$ git branch devel

5.4  Rebasing Branch (git rebase)

imgae

The primary purpose for rebasing is to maintain a linear project history. For example, if you checkout a devel branch and work on commit-5 and commit-6, instead of doing a 3-way merge into the masterbranch and subsequently remove the devel branch, you can rebase the commit-5 and commit-6, on commit-4, and perform a linear forward merge to maintain all the project history. New commits (7 and 8) will be created for the rebased commit (5 and 6).

The syntax is:

// SYNTAX
$ git rebase <base-name>
   // <base-name> could be any kind of commit reference
   // (such as an commit-name, a branch name, a tag, 
   // or a relative reference to HEAD).

Examples:

// Start a new feature branch from the current master
$ git checkout -b feature master
// Edit/Stage/Commit changes to feature branch
 
// Need to work on a fix on the master
$ git checkout -b hotfix master
// Edit/Stage/Commit changes to hotfix branch
// Merge hotfix into master
$ git checkout master
$ git merge hotfix
// Delete hotfix branch
$ git branch -d hotfix
 
// Rebase feature branch on master branch
//  to maintain a linear history
$ git checkout feature
$ git rebase master
// Now, linear merge
$ git checkout master
$ git merge feature

5.5  Amend the Last Commit (git commit –amend)

If you make a commit but want to change the commit message or adding more changes, you may amend the recent commit (instead of creating new commit) via command “git commit --amend“):

$ git commit --amend -m "message"

For example,

// Do a commit
$ git commit -m "added login menu"

// Realize that you have not staged some files.
// Amend the commit
$ git add morefile
$ git commit --amend
    // You could modify the commit message here

5.6  More on “git checkout” and Detached HEAD

git checkout” can be used to checkout a branch, a commit, or files. The syntaxes are:

$ git checkout <branch-name>
$ git checkout <commit-name>
$ git checkout <commit-name> <filename>

When you checkout a commit, Git switches into so-called “Detached HEAD” state, i.e., the HEAD detached from the tip of a branch. Suppose that you continue to work on the detached HEAD on commit-5, and wish to merge the commit-5 back to master. You checkout the master branch, but there is no branch name for your to reference the commit-5!!!

imgaeimgae

In Summary, you can use “git checkout <commit-name>” to inspect a commit. BUT you should always work on a branch, NOT on a detached HEAD.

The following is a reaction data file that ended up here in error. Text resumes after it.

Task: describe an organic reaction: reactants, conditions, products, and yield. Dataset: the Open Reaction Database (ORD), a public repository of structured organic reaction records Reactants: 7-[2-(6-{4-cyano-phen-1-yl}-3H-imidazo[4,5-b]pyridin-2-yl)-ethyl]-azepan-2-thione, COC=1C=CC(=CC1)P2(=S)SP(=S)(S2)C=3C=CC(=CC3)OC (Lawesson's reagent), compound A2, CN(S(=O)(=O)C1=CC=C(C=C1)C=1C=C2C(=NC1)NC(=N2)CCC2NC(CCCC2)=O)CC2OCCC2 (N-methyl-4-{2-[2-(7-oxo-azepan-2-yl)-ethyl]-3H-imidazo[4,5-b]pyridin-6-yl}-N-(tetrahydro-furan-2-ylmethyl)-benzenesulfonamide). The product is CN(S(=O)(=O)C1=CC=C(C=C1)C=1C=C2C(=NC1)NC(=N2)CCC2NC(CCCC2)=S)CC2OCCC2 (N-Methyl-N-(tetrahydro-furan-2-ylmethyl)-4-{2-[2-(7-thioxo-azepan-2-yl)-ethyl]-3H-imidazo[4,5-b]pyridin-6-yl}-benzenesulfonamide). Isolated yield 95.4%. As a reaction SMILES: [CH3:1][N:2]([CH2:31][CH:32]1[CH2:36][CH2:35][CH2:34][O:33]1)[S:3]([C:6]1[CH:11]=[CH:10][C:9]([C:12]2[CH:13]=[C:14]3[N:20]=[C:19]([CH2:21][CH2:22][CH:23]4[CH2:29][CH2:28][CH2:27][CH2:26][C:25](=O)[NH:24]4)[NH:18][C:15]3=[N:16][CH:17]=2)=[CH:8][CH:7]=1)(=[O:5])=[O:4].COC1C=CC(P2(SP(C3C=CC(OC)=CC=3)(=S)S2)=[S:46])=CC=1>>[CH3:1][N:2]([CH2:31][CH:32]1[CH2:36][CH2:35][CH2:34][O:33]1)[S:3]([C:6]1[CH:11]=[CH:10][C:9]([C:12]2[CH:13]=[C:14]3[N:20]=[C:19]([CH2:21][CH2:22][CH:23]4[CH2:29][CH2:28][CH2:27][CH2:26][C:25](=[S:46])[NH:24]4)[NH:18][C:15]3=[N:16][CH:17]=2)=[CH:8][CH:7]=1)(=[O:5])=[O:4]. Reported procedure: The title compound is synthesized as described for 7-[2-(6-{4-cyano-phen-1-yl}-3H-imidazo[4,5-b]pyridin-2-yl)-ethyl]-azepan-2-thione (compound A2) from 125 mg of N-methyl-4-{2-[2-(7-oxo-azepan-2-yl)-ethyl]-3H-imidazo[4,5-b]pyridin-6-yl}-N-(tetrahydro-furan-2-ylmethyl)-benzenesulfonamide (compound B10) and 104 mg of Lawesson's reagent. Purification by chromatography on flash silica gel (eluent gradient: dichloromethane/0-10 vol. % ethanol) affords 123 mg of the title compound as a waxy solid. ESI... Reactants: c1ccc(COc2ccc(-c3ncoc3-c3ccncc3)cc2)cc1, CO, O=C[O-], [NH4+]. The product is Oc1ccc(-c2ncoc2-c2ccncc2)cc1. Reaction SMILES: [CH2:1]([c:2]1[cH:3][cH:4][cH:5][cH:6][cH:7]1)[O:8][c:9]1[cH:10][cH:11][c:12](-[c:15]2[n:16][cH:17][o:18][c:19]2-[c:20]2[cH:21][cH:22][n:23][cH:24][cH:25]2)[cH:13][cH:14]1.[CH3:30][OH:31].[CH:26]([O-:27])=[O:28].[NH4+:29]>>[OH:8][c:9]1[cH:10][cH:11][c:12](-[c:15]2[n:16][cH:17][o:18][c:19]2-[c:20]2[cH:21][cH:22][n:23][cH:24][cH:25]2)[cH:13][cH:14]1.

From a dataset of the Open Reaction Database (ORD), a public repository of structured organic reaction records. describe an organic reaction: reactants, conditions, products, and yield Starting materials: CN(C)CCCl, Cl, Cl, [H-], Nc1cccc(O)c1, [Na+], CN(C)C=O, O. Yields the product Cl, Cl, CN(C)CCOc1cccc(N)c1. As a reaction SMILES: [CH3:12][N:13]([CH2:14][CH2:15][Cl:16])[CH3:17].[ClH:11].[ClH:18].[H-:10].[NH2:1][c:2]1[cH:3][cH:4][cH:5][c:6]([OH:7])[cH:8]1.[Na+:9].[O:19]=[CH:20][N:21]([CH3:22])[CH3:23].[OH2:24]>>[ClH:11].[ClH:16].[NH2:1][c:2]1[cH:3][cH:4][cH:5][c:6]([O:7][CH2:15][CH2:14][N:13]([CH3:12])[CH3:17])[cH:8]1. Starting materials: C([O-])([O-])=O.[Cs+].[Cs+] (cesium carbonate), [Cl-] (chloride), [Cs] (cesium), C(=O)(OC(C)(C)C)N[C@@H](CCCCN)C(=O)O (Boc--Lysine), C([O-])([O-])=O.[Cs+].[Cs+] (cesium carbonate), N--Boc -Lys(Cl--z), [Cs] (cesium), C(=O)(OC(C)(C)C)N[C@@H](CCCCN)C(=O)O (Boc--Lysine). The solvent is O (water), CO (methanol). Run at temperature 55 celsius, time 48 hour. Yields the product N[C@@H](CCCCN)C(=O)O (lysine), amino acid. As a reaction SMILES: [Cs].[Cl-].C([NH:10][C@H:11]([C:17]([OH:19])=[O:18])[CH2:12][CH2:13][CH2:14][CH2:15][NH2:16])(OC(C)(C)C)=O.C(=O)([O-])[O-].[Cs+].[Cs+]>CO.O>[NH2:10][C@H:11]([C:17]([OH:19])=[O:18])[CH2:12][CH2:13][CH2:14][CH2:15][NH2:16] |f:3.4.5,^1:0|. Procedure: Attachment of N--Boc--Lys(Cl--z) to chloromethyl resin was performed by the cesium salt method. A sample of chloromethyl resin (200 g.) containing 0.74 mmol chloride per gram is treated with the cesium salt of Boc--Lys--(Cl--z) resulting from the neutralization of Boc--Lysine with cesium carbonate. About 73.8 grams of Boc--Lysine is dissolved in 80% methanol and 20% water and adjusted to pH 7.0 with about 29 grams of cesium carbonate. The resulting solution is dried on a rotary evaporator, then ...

5.7  More on “git reset” and “git reset –hard

[TODO] examples and diagram

$ git reset <file>
   // Unstage the changes of <file> from staging area,
   //   not affecting the working tree.
 
$ git reset
   // Reset the staging area
   // Remove all changes (of all files) from staging area,
   //   not affecting the working tree.

$ git reset --hard
   // Reset the staging area and working tree to match the
   //   recent commit  (i.e., discard all changes since the
   //   last commit).
 
$ git reset <commit-name>
   // Move the HEAD of current branch to the given commit,
   //   not affecting the working tree.
 
$ git reset --hard <commit-name>
   // Reset both staging area and working tree to the given
   //   commit, i.e., discard all changes after that commit.

[TODO] Diagram

[TODO] –soft option

5.8  git revert <commit-name>

The “git revert” undoes a commit. But, instead of removing the commit from the project history, it undos the changes introduced by the commit and appends a new commit with the resulting content. This prevents Git from losing history. “git revert” is a safer way comparing with “git reset“.

// SYNTAX
$ git revert <commit-name>
 
// EXAMPLE
[TODO] example and diagram

5.9  Summary of Work Flows

Setting up GIT and “Edit/Stage/Commit/Push” Cycle

Step 1: Install GIT.

  • For Windows and Mac, download the installer from http://git-scm.com/downloads and run the downloaded installer.
  • For Ubuntu, issue command “sudo apt-get install git“.

For Windows, use “git-bash” command shell provided by Windows installer to issue command. For Mac/Ubuntu, use “Terminal”.

Step 2: Configuring GIT:

// Setup your username and email to be used in labeling commits
$ git config --global user.email "your-email@yourmail.com"
$ git config --global user.name "your-name"

Step 3: Set up GIT repo for a project. For example, we have a project called “olas1.1” located at “/usr/local/olas/olas1.1“.

$ cd /usr/local/olas/olas1.1
 
// Initialize the GIT repo
$ git init
 
$ ls -al
   // Check for ".git" directory

Create a “README.md” (or “README.textile” if you are using Eclipse’s WikiText in “textile” markup) under your project directory to describe the project.

Step 4: Start “Edit/Stage/Commit/Push” cycles.

Create/Modify files. Stage files into the staging area via “git add <file>“.

// Check the status
$ git status
......
 
// Add files into repo
$ git add README.md
$ git add www
......
 
// Check the status
$ git status
......

Step 5: Create a “.gitignore” (in the project base directory) to exclude folders/files from being tracked by GIT. Check your “git status” output to decide which folders/files to be ignored.

For example,

# ignore files and directories beginning with dot
.*
 
# ignore directories beginning with dot (a directory ends with a slash)
.*/
 
# ignore these files and directories
www/test/
www/.*
www/.*/

The trailing slash indicate directory (and its sub-directories and files).

If you want the “.gitignore” to be tracked (which is in the ignore list):

$ git add -f .gitignore
      // -f to override the .gitignore

Step 6: Commit.

$ git status
......
 
// Commit with a message
$ git commit -m "Initial Commit"
......
 
$ git status
......

Step 7: Push to the Remote Repo (for backup, version control, and collaboration).